The A19 is a major road in England running parallel to and east of the A1 road, although the two roads meet at the northern end of the A19, the two roads met at the southern end of the A19 in Doncaster but the old route of the A1 was changed to the A638. From Sunderland northwards, the route was the A108. In the past the route was known as the East of Snaith-York-Thirsk-Stockton-on-Tees-Sunderland Trunk Road. Most traffic joins the A19, heading for Teesside, from the A168 at Dishforth Interchange; the southern end of the A19 starts at the St Mary's Roundabout with the A630 Church Way and A638 just to the north of Doncaster itself near to the parish church. It leaves the A638 at the next roundabout as Bentley Road, winds its way over the East Coast Main Line, which it follows through Selby and York, through the suburb of Bentley passing the Shell Bentley Service Station, St Peter's church and the Druid's Arms and out into the countryside to the north of the urban area, it passes the Pavilion exhibition centre.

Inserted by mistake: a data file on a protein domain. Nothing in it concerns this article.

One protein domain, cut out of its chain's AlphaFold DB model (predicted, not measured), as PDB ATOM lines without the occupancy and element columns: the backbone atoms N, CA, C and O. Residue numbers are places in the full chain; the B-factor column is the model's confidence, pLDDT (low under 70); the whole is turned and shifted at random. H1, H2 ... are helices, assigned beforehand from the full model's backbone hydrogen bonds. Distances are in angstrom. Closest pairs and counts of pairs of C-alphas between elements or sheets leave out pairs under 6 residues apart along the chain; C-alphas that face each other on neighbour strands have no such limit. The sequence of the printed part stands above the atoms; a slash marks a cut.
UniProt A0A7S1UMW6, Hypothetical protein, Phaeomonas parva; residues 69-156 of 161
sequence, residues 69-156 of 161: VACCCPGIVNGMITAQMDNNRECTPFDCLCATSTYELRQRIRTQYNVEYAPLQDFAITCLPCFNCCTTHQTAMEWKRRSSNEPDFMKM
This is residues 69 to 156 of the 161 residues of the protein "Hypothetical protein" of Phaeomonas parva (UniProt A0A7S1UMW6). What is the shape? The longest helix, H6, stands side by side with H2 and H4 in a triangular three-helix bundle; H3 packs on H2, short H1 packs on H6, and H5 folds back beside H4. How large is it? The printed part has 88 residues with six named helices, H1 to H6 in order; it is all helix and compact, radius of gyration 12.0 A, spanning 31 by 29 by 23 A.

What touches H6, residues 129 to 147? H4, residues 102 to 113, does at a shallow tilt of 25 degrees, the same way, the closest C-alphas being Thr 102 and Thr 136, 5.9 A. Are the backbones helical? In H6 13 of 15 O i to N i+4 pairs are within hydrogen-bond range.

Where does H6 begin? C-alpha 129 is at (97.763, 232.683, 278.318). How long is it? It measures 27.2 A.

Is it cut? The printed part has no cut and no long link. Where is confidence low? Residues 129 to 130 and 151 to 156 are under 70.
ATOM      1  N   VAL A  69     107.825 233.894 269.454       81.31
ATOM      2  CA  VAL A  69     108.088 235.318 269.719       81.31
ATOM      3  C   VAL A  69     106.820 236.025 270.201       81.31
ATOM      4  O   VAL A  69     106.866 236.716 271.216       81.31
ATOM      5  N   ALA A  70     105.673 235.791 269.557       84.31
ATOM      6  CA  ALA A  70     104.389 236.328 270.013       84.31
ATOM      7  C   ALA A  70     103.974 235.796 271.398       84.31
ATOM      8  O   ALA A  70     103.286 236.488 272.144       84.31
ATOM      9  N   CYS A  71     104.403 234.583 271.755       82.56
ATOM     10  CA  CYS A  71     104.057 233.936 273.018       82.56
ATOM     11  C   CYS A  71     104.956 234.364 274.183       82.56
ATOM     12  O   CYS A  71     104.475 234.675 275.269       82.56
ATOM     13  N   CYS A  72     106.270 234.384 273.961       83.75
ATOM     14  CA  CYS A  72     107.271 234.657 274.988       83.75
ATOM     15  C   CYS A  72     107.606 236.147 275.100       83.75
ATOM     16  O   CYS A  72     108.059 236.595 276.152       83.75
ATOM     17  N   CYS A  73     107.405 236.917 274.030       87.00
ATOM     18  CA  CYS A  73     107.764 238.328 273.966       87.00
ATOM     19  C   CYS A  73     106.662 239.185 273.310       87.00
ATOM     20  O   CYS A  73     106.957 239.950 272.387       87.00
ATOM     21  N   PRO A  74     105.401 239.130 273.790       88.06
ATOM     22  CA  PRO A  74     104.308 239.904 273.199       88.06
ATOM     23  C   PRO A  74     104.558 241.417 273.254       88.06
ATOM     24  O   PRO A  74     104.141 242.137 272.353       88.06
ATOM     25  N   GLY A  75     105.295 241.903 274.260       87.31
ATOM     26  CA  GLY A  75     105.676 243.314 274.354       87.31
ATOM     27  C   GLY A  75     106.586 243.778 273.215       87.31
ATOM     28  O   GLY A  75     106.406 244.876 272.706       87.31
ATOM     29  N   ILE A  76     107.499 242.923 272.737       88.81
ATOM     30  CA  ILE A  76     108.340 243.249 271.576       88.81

Much of the course of the southern section of the A19 runs through the old Yorkshire coalfield, with evidence of old slag-heaps and colliery buildings. It passes through the primary school, it passes through a former mining village. It goes through Owston, passing the Owston Park Lodge. Here it passes the Askern Hotel, Red Lion Hotel and Askern Service Station and goes over a level crossing. There is a boating lake, St Peter's church and a greyhound stadium. There is a left turn for Norton. There are some long straights north of here, the surrounds are flat as the road heads towards the M62, it enters North Yorkshire and the district of Selby where it crosses the River Went near Walden Stubbs. There are some crossroads at Balne Moor, it passes through Whitley Thorpe and Whitley and the George & Dragon, it meets the M62 at junction 34. From the M62, the village of Eggborough has been bypassed in recent years, with the new road travelling from this roundabout to near the power station to the right.